TBML suspicious activity
reports –aﬁnancial intelligence
Mohammed Ahmad Naheem
Mayfair Compliance, Frankfurt, Germany
Purpose –The purpose of this paper is to share research data from the Financial Intelligence sector on
trade-based money laundering (TBML), as a way to better inform banking risk assessment and the
submissionof suspicious activity reports (SARs).
Design/methodology/approach –The research data formed part of a bigger project on TBML banking
risk assessment for improving the detectionof TBML activity. This paper analysed the data from an online
survey carried out among the ﬁnancial intelligence staff from ﬁnancial intelligence units (FIUs) and some
external ﬁnancialintelligence agencies. The aim was to determine which areasof banking SARs needed to be
improvedor enhanced to support FIU investigations.
Findings –The research found that FIUs do use the data supplied to them, in particular the SARs. The
research also found that more data would be appreciated from banks especially in relation to beneﬁcial
ownership information and politically exposed persons data. The ﬁndings highlighted that contact
between banks and FIUs was limited and restricted to a couple of key individuals, whereas the increased
requirement for intelligence and more data would suggest that this relationship needs to be expanded and
Research limitations/implications –The main limitationwas the restricted scope of the survey (only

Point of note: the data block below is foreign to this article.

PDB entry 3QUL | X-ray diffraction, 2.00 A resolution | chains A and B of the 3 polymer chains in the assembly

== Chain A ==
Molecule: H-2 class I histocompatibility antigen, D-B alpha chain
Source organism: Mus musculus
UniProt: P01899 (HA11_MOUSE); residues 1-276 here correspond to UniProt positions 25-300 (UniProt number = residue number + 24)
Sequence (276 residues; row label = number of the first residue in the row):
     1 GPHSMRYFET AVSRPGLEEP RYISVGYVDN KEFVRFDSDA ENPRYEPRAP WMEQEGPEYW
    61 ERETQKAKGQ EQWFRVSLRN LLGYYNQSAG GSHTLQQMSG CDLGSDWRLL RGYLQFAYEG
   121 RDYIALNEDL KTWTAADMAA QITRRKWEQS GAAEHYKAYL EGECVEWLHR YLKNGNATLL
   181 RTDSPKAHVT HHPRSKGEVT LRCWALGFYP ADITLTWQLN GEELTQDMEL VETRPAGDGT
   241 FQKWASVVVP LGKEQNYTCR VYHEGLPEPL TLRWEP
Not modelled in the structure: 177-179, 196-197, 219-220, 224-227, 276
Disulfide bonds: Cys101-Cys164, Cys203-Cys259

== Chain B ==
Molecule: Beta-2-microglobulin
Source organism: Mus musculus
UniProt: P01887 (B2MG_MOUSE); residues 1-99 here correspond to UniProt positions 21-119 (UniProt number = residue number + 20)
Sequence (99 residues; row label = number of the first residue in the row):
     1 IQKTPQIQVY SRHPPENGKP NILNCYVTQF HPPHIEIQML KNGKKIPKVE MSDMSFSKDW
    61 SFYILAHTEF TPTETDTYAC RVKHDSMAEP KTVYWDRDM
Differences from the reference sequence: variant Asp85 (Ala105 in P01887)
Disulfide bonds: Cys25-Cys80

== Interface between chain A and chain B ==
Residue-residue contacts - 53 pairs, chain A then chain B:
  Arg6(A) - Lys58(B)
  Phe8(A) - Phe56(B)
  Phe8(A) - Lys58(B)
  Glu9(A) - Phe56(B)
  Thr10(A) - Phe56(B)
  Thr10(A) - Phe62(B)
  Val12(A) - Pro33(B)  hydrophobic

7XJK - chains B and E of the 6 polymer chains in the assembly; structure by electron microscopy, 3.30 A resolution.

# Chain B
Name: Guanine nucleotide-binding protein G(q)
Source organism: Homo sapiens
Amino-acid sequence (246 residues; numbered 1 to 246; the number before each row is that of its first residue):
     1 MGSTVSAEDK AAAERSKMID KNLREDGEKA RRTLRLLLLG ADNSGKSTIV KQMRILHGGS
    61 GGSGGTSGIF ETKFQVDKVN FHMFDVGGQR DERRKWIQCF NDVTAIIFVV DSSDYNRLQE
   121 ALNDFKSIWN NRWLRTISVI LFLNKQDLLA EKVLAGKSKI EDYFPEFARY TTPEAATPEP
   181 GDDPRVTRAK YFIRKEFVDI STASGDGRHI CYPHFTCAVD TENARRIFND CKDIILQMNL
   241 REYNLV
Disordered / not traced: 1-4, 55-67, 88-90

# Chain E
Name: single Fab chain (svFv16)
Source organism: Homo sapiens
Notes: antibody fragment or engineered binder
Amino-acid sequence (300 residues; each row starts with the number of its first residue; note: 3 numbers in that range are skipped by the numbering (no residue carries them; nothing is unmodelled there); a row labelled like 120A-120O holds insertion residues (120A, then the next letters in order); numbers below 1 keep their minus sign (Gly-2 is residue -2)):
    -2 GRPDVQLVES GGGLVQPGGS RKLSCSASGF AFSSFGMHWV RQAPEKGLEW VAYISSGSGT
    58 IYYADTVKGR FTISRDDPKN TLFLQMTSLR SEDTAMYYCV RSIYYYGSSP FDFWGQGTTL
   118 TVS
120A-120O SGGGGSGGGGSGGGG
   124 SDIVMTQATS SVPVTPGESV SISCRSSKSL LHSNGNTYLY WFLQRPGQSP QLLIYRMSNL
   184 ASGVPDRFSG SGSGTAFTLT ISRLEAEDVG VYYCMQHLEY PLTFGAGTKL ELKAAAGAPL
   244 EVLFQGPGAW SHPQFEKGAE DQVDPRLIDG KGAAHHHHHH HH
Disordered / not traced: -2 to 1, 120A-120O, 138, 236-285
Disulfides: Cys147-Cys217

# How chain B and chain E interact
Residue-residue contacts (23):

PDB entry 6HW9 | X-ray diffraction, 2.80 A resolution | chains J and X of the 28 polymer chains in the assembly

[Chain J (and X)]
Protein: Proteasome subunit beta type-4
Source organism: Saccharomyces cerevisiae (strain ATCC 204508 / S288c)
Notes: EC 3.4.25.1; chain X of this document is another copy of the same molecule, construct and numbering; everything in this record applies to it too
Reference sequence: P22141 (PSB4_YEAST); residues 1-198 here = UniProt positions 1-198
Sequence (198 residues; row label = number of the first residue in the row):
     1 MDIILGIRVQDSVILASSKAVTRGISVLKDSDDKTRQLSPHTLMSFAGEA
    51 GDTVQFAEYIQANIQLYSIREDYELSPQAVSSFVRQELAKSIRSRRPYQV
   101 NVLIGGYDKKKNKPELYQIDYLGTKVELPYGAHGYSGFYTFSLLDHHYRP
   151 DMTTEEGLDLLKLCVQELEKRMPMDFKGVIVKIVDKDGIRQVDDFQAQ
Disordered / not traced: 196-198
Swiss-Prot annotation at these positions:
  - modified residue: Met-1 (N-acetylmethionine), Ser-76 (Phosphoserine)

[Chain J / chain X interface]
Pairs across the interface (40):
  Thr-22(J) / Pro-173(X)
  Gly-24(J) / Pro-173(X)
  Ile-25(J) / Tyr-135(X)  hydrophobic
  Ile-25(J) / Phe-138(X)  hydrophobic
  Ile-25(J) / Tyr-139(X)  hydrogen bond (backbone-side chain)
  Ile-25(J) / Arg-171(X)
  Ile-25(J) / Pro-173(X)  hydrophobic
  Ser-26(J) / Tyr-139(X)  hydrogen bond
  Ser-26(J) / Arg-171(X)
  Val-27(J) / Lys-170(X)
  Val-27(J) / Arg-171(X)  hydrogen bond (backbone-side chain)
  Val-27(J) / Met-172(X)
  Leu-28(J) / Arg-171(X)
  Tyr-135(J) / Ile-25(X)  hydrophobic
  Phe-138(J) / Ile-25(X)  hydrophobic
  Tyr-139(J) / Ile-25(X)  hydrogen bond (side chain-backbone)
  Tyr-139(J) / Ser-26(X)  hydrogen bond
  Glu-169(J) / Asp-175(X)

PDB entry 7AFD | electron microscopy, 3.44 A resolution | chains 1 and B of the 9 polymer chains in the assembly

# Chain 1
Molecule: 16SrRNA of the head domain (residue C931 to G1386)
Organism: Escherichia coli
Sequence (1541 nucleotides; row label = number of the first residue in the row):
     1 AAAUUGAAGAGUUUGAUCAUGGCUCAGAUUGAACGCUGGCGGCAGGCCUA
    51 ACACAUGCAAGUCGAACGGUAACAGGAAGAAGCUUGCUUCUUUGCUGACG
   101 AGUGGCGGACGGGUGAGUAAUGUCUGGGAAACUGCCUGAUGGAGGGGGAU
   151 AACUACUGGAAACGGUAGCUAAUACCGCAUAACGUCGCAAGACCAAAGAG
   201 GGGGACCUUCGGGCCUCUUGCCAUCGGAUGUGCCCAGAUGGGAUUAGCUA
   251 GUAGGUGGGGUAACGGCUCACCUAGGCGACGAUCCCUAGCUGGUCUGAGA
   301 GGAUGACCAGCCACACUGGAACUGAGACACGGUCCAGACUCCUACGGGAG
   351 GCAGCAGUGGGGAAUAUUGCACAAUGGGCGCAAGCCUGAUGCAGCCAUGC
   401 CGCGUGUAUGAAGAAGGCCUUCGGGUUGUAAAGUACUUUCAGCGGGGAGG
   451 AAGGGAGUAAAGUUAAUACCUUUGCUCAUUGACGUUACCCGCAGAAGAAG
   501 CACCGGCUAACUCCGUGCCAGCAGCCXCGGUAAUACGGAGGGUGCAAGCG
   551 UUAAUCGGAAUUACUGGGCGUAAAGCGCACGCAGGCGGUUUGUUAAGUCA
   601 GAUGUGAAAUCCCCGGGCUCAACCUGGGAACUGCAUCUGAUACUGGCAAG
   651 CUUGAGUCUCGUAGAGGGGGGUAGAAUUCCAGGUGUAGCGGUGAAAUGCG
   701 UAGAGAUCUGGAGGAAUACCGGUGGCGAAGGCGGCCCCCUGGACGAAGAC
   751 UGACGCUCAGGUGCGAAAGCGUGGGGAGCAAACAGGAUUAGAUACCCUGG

focussed on TBML) and was broad in depth, and perhaps a local FIU survey would be useful to look at
speciﬁc countryrecommendations. Similar research also needsto be conducted on other forms of ML activity.
The research identiﬁed the need for more information on beneﬁcial ownership information; however, other
work needsto be done on how exactly banks can access this data.
Practical implications –The main outcome from the research was the need for SARs to contain more
detailed information on beneﬁcial ownership and politically exposed persons data. This needs to be
incorporated into a speciﬁc risk assessment tool for TBML that considers not only the client but also
relevant business partners and silent partners/shell companies used by the client. This research is part
of a bigger research project that has developed a risk matrix tool for TBML andcan be linked into this
Please note that this paper was composed and submitted for review to this journal in September
2016 –a time at which the author was working on his second doctorate level research project
titled “Trade Based Money Laundering: Exploring the Implications for International Banks”.All
the content within this paper was current at the time of submission (September 2016). The
banking and regulation industries have evolved since then, with new material from academic
research also emerging. These points need to be taken into consideration when reading this
The author acknowledges being the recipient of a research grant awarded by Princess Ālae as
part of Seven Foundation’s“2020 Banking Vision –building banks of the future”,andhethanks
her for the continued support and motivation both to himself and other students who beneﬁt
through her generosity (www.sevenfoundation.ch).
The author also thanks Professor Muhammad Jumàh (a leading economist of this era based in
Damascus) who has continued to provide valuable input both through his teaching of the science
of economics and for his continued guidance.
Journalof Financial Crime
Vol.25 No. 3, 2018
© Emerald Publishing Limited
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